I will describe myself as a meticulous, conscious, and finicky 55-year-old woman when it comes to healthcare and food.

I have always been an advocate of this especially after having become more aware that once you’re close to the age of 35/40yrs, it is very important that we become mindful of what we eat so as not to fall victim to any terminal disease. This belief has motivated me to judiciously follow up with my routine medical checkup, including the checking of my BP and my breasts for any possible lump or otherwise.

In fact, on numerous occasions, I have visited the doctor’s office whenever I have any slight suspicion or notice any unusual change in my breasts, which were always found to be normal.

However, in August 2012, I noticed a hardness on the right side of my right breast but because the emphasis had always been on looking out for lumps, I disregarded it and I thought it to be hormonal imbalance which would disappear with time. But this didn’t and I became uncomfortable. I visited a surgeon who first told me that he would remove it but would still have to be analyzed in the laboratory. He made it clear that if the test came back positive, he would go on to perform a total mastectomy. I told him I would prefer to get it tested before going under the knife at all! I was uncomfortable and I called my elder sister who happened to be a nurse to inform her of my situation.

My sister asked me to come to her hospital to see a senior doctor there. On getting there, I was asked to go for some tests which included a fine needle aspiration test. After some days, I went to collect the result. I didn’t open the result at the lab. It was on my way back home that I opened the result on the road and found out that it was stage 3 malignant breast cancer. While walking, I made a call to my friend to inform her and as we spoke I broke down in tears. The reality of the word of God in Job 3:26 dawned on me. “For the thing, I greatly feared has come upon me, And what I dreaded has happened to me”. Later, along with my elder sister, I took the result to the doctor. After the surgeon read the result he asked me to look into his eyes. He asked, “where is your husband?” I told him he was not around because I was going through a turbulent marriage which later ended in divorce. He said, “tell him I am going to remove that breast.” He said I needed to take the decision and get back to him the next day which was a Tuesday. He went on further to say he would be going for his leave on Friday so I needed to check in to the hospital on Wednesday.

Choosing to move forward was a serious decision to make. The first question I asked was “am I going to survive?” He answered “yes.” At this point, my sister was crying uncontrollably. Later that day, we called all my siblings to give them the situation report because they had been supportive of me from the onset and were wonderful. It was a rude shock to them bearing in mind that we never had a history of cancer our my family.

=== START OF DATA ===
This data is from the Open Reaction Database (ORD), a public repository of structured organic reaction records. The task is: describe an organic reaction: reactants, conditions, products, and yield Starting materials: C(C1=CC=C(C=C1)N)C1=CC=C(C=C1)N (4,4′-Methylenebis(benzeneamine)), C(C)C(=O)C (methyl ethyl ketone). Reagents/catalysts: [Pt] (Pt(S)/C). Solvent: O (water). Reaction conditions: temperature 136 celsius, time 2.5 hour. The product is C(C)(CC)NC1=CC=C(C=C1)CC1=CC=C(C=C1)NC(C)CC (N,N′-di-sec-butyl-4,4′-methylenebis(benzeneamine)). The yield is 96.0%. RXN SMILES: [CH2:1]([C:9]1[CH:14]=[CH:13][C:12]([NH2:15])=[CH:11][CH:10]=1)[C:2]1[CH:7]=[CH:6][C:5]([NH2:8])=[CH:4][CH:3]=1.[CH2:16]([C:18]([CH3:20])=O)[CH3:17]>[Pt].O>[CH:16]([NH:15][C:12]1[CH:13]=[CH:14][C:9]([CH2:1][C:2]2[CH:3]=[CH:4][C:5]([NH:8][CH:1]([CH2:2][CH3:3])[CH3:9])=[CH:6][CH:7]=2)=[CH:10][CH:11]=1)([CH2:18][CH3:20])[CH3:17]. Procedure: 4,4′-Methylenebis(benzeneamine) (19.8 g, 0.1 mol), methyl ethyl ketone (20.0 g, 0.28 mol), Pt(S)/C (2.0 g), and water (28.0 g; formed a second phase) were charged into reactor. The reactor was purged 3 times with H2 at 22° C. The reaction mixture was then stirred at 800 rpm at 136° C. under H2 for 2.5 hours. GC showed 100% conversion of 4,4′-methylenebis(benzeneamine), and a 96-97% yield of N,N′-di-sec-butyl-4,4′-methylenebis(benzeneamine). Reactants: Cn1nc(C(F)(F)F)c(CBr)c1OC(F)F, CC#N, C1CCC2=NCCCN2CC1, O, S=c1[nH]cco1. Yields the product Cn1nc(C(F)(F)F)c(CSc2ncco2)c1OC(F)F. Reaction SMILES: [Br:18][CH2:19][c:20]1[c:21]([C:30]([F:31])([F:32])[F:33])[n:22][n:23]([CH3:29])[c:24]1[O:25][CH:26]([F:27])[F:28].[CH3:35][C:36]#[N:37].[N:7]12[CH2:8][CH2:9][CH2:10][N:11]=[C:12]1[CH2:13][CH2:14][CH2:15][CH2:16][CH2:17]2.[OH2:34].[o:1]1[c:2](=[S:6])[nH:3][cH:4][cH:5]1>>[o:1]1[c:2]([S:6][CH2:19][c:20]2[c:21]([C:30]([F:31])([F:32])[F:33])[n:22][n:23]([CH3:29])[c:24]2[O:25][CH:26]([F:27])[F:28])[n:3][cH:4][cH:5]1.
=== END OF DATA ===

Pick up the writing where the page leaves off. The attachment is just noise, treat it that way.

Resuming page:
I only had a few hours to plan myself before checking in to the hospital for the surgery and simultaneously arrange where my children would stay. A sister in the church helped accommodate my children. She was wonderful! On September 12, 2012, I checked into the hospital and the surgery was successfully done on September 13, 2012, to the glory of God Almighty. I spent 3 weeks in the hospital and I was later referred to LASUTH {Lagos University Teaching Hospital} for Chemotherapy treatment and Radiotherapy thereafter.

It was during my recuperation that my sister mentioned the organization C.O.P.E to me and I gave them a call. The CEO, Aunty Ebun, advised me to allow myself to be fit before I visited the organization. With my referral, I was booked for Chemotherapy in LASUTH where I was asked to run some other tests and was told I would get 6 courses of chemotherapy, 3 weeks apart.

During this period, I experienced a loss of appetite, tastelessness, alopecia, darkening of nails, weight loss, serious nausea, etc. It was like a deadly journey. All my treatments consumed a large sum of my financial resources. However, because all my extended family were involved and financially supportive it was easier for me. I am also thankful to my very faithful, loving and dutiful friend who came to stay with me and stood by me right from the day that I called to inform her of my test result up until my last chemotherapy treatment. She also cared for my children.

After the chemotherapy, I was asked to go for radiotherapy. Radiotherapy was another journey on its own. I had to run a series of tests before I was certified to start. That took me another 3 or 4 weeks. The idea was that throughout that period water must not touch the affected breast and the breast must always be kept dry by powdering it. I solicited financial support from C.O.P.E who was able to assist me. I was so grateful. However, I know that it was the sheer grace of the Almighty God that has allowed me to live beyond the unimaginable!

More News

More Survivor Stories

Be inspired and encouraged

You are a warrior!

error: Content is protected !!